Along with developing emotional tolerance, it’s also important to identify the limiting beliefs that trigger self-sabotage around food.
Many of us are carrying around limiting beliefs and we don’t even know it.That’s what my workbook Why We Do the Things We Do is all about. It helps you dig at the subconscious reasons why we turn to food for reasons other than hunger.
It’s a harpoon for the limiting beliefs that trigger self-sabotage around food.
Quick summary: Hedonic eating is just one piece of the puzzle. Don’t forget about the rest of Psycho-Spiritual Wellness, like emotional tolerance and limiting beliefs.
Getting Back to Feeling Normal Around Food
Feeling normal around food — doesn’t that just sound nice?
That’s my goal here on this blog and in my coaching practice. I hope these tips help you wiggle yourself free of the struggle with food.
If you want to dig even deeper, my paid products like Why We Do the Things We Do will absolutely rock your world, promise!
I also recommend grabbing my free ebook below, which includes a free 5-day course in Psycho-Spiritual Wellness to catch you up to speed.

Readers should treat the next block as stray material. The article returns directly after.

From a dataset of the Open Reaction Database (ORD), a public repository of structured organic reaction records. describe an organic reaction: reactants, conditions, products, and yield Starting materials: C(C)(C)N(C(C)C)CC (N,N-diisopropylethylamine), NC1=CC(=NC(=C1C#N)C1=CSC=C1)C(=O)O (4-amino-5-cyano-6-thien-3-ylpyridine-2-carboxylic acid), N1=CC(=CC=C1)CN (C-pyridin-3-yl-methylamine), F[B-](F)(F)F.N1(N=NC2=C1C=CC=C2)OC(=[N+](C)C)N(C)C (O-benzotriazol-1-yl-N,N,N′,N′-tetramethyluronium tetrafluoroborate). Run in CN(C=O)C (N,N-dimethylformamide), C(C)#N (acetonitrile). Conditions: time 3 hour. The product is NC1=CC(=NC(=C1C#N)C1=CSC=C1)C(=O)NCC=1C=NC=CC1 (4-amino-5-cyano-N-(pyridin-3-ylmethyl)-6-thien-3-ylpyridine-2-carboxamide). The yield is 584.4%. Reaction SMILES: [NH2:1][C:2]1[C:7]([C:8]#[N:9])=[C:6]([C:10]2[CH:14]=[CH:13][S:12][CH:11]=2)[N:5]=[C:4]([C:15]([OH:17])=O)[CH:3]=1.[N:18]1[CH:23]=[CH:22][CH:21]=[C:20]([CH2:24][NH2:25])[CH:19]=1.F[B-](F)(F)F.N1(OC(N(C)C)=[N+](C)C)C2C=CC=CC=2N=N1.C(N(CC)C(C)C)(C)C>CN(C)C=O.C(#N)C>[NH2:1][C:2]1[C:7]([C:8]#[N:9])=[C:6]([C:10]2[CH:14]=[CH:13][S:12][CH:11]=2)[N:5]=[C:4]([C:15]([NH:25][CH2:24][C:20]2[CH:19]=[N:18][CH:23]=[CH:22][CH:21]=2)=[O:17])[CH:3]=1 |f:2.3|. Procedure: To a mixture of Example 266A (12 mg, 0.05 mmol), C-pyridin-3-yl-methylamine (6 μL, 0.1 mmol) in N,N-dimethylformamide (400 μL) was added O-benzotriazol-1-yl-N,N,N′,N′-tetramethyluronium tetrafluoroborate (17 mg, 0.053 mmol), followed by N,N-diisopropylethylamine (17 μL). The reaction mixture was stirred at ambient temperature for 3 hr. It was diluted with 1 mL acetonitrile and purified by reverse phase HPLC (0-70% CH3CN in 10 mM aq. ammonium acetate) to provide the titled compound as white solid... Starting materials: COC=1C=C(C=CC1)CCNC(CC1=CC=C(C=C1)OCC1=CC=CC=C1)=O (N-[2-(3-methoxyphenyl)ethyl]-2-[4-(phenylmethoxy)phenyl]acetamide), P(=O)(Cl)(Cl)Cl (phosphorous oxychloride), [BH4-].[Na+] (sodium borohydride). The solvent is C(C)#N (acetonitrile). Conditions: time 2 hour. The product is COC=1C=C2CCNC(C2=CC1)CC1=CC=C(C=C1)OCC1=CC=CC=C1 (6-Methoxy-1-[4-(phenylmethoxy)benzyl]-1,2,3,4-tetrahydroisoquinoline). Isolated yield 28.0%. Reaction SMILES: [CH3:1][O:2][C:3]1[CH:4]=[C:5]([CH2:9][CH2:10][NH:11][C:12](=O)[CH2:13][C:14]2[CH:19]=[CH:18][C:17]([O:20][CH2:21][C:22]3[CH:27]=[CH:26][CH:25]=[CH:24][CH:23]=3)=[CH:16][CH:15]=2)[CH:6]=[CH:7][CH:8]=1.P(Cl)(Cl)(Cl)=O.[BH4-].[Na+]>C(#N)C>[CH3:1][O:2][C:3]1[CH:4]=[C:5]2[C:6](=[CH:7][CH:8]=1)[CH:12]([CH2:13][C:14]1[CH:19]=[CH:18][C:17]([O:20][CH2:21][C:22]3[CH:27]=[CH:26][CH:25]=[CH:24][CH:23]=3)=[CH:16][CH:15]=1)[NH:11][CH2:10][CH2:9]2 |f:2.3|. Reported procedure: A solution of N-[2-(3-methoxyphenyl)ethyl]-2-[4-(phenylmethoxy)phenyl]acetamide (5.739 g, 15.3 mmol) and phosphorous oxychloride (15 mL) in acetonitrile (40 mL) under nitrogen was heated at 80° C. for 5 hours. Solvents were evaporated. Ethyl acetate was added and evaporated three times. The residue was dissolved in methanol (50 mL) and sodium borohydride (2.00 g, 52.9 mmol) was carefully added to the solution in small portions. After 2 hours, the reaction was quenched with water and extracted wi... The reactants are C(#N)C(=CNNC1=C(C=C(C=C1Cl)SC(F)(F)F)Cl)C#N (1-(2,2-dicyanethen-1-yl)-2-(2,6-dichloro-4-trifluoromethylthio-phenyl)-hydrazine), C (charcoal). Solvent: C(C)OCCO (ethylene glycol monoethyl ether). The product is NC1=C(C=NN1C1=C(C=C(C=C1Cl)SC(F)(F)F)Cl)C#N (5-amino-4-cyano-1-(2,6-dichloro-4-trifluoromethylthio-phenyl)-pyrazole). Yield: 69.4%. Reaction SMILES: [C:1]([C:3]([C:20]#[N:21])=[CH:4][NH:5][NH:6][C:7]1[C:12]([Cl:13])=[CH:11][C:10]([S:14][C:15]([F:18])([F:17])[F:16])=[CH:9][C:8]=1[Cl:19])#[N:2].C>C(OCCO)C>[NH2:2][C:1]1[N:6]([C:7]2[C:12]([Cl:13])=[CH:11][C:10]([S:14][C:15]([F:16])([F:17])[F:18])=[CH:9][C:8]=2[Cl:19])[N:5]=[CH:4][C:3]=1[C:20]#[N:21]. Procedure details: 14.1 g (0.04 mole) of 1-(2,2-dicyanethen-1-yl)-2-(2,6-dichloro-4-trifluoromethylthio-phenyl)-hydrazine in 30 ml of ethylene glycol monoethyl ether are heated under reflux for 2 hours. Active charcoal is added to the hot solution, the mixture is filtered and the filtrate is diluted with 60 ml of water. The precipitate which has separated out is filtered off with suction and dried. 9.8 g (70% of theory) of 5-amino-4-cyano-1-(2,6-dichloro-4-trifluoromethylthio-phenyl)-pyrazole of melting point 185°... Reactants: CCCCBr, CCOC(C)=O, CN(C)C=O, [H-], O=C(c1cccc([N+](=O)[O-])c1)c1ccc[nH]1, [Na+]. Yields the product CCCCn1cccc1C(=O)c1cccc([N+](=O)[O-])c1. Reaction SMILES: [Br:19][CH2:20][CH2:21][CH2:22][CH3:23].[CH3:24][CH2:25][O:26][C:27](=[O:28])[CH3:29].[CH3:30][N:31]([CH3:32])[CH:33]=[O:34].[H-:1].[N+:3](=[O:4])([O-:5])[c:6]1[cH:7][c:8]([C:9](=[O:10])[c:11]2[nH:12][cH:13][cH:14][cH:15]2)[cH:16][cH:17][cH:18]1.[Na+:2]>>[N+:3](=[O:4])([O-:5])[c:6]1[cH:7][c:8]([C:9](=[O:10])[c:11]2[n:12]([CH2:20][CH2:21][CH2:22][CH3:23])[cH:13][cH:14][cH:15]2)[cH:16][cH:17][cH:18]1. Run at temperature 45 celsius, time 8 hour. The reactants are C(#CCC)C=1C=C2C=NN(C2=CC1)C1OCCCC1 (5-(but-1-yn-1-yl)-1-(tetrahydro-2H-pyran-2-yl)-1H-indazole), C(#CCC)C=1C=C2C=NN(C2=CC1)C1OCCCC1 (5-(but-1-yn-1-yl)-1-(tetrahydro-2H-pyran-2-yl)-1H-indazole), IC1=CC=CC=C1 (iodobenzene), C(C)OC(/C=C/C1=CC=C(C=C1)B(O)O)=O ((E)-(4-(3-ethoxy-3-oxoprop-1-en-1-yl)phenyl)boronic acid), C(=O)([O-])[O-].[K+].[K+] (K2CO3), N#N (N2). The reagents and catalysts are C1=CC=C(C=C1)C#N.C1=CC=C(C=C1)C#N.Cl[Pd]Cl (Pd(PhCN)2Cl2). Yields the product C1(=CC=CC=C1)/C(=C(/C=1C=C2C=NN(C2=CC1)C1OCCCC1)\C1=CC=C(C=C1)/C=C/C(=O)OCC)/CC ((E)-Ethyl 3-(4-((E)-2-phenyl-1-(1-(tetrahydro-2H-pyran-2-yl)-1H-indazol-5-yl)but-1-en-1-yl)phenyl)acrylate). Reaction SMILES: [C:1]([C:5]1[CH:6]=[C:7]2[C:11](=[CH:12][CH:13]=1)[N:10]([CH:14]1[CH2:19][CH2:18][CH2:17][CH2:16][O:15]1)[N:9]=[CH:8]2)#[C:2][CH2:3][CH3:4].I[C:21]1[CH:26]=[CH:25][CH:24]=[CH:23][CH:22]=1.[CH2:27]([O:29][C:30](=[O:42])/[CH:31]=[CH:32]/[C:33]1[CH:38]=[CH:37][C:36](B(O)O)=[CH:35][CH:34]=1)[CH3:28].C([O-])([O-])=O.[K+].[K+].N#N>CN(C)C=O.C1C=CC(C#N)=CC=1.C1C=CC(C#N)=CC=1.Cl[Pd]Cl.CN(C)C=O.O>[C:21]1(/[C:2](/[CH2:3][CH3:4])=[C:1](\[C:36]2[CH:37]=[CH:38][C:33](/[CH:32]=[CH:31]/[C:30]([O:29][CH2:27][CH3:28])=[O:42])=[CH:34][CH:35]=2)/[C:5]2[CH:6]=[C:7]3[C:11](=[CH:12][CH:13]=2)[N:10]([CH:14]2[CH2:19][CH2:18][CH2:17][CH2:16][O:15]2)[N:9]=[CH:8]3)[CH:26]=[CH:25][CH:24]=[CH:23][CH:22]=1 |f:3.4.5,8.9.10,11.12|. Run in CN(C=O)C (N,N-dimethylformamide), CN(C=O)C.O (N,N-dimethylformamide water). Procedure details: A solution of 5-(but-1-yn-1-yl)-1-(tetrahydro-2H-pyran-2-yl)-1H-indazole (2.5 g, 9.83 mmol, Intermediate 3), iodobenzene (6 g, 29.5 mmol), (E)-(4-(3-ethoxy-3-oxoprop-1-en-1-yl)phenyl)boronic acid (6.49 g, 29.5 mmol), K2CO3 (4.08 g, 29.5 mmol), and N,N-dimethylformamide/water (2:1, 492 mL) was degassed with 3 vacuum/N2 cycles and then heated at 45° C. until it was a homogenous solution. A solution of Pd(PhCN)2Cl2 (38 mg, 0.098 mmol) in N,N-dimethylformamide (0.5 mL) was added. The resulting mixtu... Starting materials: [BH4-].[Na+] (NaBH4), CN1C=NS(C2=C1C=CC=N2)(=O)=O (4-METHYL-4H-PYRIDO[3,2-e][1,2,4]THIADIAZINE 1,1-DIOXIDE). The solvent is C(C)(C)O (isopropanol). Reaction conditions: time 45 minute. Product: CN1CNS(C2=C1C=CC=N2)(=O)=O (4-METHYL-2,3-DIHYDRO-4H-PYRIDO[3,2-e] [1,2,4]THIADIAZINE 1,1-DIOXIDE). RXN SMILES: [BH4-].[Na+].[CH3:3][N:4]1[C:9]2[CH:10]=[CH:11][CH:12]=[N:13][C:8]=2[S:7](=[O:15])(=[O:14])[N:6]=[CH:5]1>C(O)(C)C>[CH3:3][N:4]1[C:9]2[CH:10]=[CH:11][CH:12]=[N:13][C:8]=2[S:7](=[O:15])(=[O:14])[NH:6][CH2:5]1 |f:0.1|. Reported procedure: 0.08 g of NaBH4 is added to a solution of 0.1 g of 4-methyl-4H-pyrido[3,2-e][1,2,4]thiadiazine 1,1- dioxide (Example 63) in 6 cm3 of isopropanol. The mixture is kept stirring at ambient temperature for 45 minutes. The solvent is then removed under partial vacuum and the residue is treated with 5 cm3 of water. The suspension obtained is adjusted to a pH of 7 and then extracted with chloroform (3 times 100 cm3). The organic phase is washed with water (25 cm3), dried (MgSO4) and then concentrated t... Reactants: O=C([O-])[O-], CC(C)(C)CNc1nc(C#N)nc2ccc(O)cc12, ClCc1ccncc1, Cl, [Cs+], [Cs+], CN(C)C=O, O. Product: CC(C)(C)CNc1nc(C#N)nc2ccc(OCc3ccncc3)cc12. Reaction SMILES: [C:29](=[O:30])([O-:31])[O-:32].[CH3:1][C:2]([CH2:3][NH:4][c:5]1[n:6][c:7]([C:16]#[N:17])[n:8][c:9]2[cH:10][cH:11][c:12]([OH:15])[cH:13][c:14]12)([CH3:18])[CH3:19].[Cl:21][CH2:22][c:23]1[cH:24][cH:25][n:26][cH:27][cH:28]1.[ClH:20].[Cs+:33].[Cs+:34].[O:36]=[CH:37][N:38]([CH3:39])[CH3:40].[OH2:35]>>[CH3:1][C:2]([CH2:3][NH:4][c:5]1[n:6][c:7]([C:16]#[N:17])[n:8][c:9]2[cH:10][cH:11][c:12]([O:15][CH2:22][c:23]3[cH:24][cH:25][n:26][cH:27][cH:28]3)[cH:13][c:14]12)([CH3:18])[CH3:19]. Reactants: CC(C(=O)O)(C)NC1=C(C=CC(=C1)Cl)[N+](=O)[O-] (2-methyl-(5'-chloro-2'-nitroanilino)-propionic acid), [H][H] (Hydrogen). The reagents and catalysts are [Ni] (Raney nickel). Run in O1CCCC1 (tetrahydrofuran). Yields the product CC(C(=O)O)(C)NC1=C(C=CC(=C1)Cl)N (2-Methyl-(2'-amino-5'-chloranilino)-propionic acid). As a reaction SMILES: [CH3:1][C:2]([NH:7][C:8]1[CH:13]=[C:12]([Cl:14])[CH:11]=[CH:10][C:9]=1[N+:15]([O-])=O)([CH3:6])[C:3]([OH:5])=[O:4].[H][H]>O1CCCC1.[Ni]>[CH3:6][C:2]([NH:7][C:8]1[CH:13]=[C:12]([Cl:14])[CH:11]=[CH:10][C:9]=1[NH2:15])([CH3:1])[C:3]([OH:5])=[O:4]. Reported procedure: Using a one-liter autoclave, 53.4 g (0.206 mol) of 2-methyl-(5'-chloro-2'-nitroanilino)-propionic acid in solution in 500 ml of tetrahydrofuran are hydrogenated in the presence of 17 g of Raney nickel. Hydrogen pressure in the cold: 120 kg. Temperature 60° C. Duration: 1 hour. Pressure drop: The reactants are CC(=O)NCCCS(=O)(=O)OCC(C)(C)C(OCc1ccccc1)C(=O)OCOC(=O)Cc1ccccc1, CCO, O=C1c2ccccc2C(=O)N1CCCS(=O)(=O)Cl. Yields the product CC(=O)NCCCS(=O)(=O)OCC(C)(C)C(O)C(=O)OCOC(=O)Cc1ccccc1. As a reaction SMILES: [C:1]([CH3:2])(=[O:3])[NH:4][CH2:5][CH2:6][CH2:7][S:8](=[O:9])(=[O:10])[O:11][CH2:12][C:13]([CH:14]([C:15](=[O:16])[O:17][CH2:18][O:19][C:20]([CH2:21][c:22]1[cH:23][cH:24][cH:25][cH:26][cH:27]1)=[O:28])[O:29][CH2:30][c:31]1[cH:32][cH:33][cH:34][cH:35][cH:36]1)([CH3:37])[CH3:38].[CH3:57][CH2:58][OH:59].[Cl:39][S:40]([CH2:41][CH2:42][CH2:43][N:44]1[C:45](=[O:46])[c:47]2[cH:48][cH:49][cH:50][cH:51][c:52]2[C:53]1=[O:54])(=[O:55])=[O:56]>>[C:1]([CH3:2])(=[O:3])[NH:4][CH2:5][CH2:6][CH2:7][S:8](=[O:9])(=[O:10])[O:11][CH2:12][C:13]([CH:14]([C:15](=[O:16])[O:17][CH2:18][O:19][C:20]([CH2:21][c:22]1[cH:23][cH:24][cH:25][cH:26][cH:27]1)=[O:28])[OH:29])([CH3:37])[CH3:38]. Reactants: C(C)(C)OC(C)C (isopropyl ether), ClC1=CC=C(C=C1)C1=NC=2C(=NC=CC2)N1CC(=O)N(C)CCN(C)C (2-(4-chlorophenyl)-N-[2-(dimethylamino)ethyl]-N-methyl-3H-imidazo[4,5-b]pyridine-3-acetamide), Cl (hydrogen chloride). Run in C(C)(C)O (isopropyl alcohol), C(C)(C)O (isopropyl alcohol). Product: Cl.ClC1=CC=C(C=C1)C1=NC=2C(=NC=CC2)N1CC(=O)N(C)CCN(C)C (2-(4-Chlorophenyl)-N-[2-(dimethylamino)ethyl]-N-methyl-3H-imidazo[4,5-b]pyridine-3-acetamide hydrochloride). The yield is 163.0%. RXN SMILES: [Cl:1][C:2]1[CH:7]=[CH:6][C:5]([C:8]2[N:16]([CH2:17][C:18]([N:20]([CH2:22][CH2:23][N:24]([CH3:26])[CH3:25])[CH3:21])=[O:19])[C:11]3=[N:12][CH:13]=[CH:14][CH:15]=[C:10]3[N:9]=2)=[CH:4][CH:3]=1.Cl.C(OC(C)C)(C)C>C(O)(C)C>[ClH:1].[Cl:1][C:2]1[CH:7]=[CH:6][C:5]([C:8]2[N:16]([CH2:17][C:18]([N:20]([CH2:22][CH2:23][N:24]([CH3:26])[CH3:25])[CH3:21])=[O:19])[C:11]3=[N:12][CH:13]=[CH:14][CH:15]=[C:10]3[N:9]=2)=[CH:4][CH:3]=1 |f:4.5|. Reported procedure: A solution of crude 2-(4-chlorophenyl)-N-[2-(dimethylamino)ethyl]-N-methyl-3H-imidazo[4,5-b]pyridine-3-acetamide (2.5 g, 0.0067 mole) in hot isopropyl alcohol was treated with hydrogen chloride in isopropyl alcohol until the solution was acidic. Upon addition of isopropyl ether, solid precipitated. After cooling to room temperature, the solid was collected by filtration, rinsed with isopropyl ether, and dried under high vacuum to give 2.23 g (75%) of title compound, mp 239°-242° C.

Originally published January 8, 2019 // Last updated May 2, 2022
Hello! I’m a binge eater. Overweight, diets not working. I k ow what to do to loose but wont do it. Call it menopause, divorce, depression – what ever – I’m still sick and tired of this weight. I do fine at home it’s when I visit my daughter, mother or at work! I can’t say no to mom, and I stress eat at work.
Thank you for your articles, I’m hoping to change my mind set.
Hi Sandra! Thanks for sharing your story. I think a lot of people can relate to you!! I’d like to hone in on one thing you said here, in case it helps others. Not being able to say no to mom seems like a boundary issue, or an emotional tolerance issue. If you have a loving relationship with your mother, then she should be OK if you say, “No thanks, I’m full. But I love you. Thanks for offering.” If you can’t say that, get curious about why. Is it guilt? Is it shame? Then, can you make space for that feeling? Can you hold space for the discomfort? Also, try having an open conversation with her about how you feel about food. I hope this helps!! xoxo